Georgetown Wet Weather Treatment Station – making construction sustainable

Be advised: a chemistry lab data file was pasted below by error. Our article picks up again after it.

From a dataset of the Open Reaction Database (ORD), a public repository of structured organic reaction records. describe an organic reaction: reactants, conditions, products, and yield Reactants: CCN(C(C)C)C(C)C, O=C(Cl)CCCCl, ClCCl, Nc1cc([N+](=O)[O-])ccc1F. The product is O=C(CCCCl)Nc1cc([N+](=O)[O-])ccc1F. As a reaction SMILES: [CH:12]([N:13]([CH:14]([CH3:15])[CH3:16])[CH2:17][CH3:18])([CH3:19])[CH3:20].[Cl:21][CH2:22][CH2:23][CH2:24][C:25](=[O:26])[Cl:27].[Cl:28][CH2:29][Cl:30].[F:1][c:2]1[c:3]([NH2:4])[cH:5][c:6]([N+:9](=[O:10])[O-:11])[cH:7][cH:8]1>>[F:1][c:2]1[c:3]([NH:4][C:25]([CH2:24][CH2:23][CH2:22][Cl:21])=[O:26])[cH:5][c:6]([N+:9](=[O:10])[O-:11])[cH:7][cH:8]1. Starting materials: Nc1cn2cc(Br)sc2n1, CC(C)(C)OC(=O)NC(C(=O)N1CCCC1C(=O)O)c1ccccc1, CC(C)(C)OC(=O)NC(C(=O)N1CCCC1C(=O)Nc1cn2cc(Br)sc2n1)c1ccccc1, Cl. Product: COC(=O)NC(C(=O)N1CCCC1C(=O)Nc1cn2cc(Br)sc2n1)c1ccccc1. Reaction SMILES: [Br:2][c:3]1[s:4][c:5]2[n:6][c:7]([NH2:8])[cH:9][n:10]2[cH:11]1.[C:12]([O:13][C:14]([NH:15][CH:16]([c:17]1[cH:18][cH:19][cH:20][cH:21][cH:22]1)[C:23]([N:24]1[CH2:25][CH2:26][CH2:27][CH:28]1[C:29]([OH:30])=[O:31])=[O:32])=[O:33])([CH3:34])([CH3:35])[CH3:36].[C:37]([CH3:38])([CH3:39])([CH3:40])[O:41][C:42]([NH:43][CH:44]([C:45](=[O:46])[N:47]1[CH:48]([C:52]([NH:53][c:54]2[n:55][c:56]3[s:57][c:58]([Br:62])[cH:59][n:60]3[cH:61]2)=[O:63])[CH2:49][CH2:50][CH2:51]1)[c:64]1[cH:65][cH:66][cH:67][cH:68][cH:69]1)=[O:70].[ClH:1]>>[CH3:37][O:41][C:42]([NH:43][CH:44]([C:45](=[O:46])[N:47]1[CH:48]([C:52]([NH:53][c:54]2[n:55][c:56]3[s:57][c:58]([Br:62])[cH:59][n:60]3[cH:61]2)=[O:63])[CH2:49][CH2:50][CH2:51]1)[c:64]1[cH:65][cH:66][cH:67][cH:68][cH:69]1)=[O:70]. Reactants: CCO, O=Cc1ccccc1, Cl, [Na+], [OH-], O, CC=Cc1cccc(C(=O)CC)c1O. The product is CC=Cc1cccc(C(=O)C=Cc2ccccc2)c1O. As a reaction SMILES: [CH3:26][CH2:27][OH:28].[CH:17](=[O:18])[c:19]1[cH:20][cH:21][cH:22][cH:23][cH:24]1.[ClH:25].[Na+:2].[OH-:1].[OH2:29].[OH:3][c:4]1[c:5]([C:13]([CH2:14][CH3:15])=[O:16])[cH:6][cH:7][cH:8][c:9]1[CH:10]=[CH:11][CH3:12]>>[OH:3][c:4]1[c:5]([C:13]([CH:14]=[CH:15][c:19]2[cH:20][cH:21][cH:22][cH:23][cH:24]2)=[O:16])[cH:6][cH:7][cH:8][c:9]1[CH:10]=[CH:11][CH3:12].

the Georgetown wet weather treatment station is being built right in the heart of Georgetown this treatment station will collect and clean up to 70 million gallons per day of wastewater and stormwater that would have spilled into the Duwamish River in heavy rains King County wanted construction to be just as sustainable as the new facility will be the first step in a large construction project may be removing what’s already on site which could include existing buildings contaminated soils or other materials and preparing the site for construction of our facility King County is memorialized our commitment to green or sustainable building this commitment continues all the way from planning through construction to operations and maintenance within the wastewater treatment division the whole project team contributes ideas to what we refer to as a sustainable scorecard this scorecard helps us to track activities and progress towards our goals in addition the county strategic climate action plan has targets for zero waste of resources with economic value by the year 2030 for this project we set a goal of an 85 percent diversion rate so we want to divert 85 percent of the wastes from construction and demolition from landfill disposal we look for ways to recycle and reuse materials and we track what we’re diverting to see how it best meets our goals on the Georgetown project site we needed to tear down five buildings and remove concrete surfaces and underground equipment the buildings and concrete allowed us opportunities to recycle but also presented some challenges with lead painted surfaces and contaminated soils from past activities on this project we’re doing the demolition remediation phase I call it the site prep phase so we demolished five buildings we removed about seven thousand tons of contaminated soil and when we’re all done we will be capping the site with four inches of erosion control Rock we’ve been in business for a little over ten years demolition remediation is always in part of our business model the diversion goals have definitely gotten a lot loftier in years some of them of and easily achievable depending on the composition of the project and some have been a lot more challenging to achieve project we were able to achieve upwards of 90 percent a lot of that came from salvage of old-growth Timbers I old-growth timbers or something that just aren’t made anymore so it’s a rare commodity and there’s only so much bit to go around some things that can typically be reused on site is the concrete you can crush on-site and uses recycled aggregate what was clean was hauled off site to be recycled and then recycled concrete was brought in for backfill sustainable building is not just saving cost but it’s also looking at our impacts at community and trying to minimize that with the types of materials on site we needed to keep water runoff and dust under control environmental regulations are going to continue to become more stringent especially in terms of air quality and surface water impacts so the biggest thing is water you got to keep everything wet keep everything from getting airborne in the first place this job in particular we had great success with keeping everything wet we had a very dry summer so dust control was challenging all the way around but we were real successful in using our engineering controls to limit any impact at the community our contractors worked very hard and was very successful maintaining these controls during demolition you know I think this project King County did an above average job at the pre-planning phase and also planning for community impacts they have a whole team dedicated to community outreach and I think that that pre-planning speaks for itself this is a very successful project sustainable building helps lower our long term operations and maintenance costs which results in savings to our ratepayers King County’s Green Building ordinance ensures that we’re working toward our goals